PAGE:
Brussels (ed) ESTELA will cover the neighbouring countries involved in Solar thermal electricity (STE) in order to promote the large deployment of STE in a harmonised context. One of the many assets of the technology is its dispatchability. STE plants can follow the demand curve perfectly, with operational time (capacity factor) much higher than 50 percent all year long. Furthermore, STE power plants are able to feed stable electricity in to the grid, thanks to their well dimensioned onsite storage and their ability to hybridise with biomass or any other source. In some regions, hybridisation with natural gas or coal might be advantageous. Unlike other generation technologies, STE plants provide a minimum local content close to 50 percent from the very first plant installed. The positive macroeconomic impact of STE plants is the highest among the most relevant renewable energy technologies, both in job creation and in the development of local industry.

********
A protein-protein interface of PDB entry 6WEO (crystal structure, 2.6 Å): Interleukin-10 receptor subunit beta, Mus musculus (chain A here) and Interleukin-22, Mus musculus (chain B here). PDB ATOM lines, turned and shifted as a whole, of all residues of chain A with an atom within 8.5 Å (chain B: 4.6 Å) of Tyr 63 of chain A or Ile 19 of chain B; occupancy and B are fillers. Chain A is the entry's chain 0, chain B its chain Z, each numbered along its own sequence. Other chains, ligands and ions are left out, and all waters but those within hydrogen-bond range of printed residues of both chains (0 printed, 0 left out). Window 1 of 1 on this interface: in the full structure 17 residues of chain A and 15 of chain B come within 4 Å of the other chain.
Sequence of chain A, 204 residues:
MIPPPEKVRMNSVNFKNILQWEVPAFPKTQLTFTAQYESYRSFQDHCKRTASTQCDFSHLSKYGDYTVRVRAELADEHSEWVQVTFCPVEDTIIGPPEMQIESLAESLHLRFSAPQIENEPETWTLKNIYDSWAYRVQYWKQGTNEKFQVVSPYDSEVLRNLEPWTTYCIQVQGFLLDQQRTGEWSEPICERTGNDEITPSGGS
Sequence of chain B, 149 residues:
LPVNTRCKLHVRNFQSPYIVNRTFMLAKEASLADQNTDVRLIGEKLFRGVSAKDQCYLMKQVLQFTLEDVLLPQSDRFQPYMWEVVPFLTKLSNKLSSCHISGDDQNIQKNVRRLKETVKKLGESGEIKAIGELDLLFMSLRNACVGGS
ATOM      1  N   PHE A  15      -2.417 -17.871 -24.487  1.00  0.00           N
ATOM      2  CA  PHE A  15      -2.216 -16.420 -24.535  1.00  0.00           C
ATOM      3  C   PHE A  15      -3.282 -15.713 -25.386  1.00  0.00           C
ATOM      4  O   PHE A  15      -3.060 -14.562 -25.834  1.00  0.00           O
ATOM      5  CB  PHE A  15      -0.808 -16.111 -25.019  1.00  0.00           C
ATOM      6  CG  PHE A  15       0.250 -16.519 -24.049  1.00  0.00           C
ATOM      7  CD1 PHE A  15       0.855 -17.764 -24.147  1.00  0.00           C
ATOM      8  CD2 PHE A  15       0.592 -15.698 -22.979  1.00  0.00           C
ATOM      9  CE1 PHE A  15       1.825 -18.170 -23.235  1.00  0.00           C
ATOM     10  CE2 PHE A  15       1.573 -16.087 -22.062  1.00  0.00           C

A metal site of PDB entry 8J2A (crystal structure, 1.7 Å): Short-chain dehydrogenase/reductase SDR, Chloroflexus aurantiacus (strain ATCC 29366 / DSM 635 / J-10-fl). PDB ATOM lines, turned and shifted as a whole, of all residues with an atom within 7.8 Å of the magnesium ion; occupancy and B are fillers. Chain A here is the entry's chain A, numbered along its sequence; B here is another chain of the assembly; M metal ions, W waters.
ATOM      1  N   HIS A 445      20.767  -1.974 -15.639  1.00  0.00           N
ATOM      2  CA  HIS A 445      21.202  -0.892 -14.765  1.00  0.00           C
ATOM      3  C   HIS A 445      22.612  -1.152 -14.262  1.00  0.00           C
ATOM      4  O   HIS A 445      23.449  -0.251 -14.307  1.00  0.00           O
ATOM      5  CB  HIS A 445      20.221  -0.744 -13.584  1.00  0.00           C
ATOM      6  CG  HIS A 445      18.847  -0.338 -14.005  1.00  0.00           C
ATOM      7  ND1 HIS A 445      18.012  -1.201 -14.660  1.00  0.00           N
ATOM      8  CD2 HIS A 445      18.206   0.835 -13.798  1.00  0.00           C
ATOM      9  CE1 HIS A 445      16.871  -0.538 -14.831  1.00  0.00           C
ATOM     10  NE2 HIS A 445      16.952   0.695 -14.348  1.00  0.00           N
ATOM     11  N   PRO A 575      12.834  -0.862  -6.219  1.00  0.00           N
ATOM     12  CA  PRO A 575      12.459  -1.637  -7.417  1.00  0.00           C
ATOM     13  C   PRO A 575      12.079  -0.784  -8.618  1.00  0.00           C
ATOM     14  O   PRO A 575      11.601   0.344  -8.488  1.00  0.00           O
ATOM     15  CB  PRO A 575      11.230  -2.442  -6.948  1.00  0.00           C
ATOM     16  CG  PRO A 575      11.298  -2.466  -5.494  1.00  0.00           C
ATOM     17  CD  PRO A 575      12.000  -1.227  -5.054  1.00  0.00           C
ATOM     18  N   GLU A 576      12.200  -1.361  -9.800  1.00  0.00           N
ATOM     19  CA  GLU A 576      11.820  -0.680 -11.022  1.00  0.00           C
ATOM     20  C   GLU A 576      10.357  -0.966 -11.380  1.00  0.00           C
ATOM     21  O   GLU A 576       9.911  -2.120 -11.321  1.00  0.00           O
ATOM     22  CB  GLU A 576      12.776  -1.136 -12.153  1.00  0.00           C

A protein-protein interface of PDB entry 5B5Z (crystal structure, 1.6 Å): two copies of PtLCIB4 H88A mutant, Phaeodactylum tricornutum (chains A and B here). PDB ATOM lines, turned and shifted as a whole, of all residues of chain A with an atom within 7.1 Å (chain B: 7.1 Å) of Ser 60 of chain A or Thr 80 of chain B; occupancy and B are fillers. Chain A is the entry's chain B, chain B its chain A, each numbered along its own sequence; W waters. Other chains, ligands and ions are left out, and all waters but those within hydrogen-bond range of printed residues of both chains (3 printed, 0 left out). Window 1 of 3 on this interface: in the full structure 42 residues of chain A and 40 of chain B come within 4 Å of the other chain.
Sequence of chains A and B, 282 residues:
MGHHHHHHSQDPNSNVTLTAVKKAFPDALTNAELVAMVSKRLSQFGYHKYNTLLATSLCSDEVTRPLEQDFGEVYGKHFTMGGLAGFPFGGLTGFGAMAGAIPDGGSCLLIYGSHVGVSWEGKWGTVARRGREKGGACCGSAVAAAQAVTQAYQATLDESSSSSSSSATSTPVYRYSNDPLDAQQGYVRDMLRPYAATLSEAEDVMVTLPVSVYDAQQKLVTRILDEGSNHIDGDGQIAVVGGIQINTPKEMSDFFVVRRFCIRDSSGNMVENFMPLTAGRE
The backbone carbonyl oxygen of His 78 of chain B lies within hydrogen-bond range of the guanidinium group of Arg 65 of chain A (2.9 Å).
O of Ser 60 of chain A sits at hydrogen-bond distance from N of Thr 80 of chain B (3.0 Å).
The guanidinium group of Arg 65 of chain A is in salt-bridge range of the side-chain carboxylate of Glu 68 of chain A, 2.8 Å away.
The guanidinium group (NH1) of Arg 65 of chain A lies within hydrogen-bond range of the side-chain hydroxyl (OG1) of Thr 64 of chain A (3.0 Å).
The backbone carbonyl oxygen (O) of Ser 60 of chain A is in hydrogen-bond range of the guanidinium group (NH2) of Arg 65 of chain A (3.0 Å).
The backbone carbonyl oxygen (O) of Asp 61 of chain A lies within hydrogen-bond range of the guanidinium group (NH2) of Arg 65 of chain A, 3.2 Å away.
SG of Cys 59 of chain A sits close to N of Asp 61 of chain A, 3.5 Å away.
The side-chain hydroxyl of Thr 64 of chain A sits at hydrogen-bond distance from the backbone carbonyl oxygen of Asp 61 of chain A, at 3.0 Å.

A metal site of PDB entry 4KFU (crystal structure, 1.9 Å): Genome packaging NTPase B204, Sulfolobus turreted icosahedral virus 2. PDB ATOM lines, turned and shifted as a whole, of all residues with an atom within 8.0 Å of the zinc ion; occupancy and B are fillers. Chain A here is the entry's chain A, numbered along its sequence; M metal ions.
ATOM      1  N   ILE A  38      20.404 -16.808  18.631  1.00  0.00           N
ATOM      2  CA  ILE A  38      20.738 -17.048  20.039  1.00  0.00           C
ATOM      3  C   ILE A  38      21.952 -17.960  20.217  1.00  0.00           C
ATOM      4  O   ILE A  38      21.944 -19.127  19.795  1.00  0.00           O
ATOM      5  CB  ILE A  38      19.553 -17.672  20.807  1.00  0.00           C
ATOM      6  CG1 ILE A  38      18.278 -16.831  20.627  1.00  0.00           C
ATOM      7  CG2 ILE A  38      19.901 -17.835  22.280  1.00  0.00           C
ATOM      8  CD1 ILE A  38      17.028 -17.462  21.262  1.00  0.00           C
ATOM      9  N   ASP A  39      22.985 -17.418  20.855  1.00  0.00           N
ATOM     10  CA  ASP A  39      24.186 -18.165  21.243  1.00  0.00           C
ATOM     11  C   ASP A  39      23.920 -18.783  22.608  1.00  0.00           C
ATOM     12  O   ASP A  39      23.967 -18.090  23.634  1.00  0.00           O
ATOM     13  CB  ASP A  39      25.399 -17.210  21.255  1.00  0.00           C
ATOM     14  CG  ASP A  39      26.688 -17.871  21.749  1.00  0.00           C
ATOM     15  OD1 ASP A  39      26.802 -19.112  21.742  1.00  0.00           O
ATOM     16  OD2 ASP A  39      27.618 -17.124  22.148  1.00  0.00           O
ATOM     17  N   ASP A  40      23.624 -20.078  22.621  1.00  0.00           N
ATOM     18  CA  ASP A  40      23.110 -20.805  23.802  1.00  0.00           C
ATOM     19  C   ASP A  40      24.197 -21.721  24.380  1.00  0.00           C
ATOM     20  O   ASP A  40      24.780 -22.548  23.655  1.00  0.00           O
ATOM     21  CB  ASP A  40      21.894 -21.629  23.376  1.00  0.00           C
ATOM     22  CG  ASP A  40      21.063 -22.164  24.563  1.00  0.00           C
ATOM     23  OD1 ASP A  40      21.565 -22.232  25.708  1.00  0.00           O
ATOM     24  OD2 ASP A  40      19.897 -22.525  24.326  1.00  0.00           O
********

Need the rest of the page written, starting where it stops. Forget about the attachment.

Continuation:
Finally, the competitiveness of STE plants in the short and medium term has been proven: a remarkable cost reduction has been achieved by STE since 2007 with only three gigawatts installed worldwide. Power plants in Spain, some of which are still in the construction phase, can no longer be considered as a current cost reference for STE technologies. Feed-in tariffs in Spain correspond to projects approved in 2009, with designs completed before 2007. However, new and larger plants designed and constructed in other sunbelt countries now show much lower generation costs in the range of EUR 0.15 per kilowatt-hour (kWh). The industry belives that the costs will decrease further in the next years to the range of EUR 0.10/kWh by 2020. Last but not least, the outcome of the first call of the New Entrants’ Reserve of the European Emissions Trading System (NER300) was published on 18 December 2012, awarding EUR 203.3 million for STE from the auctions of 300 million allowances. The European Investment Bank (EIB) positively evaluated four STE projects: two in Greece (parabolic dishes and a central receiver), one in Cyprus (parabolic dishes) and one in Spain (a central receiver).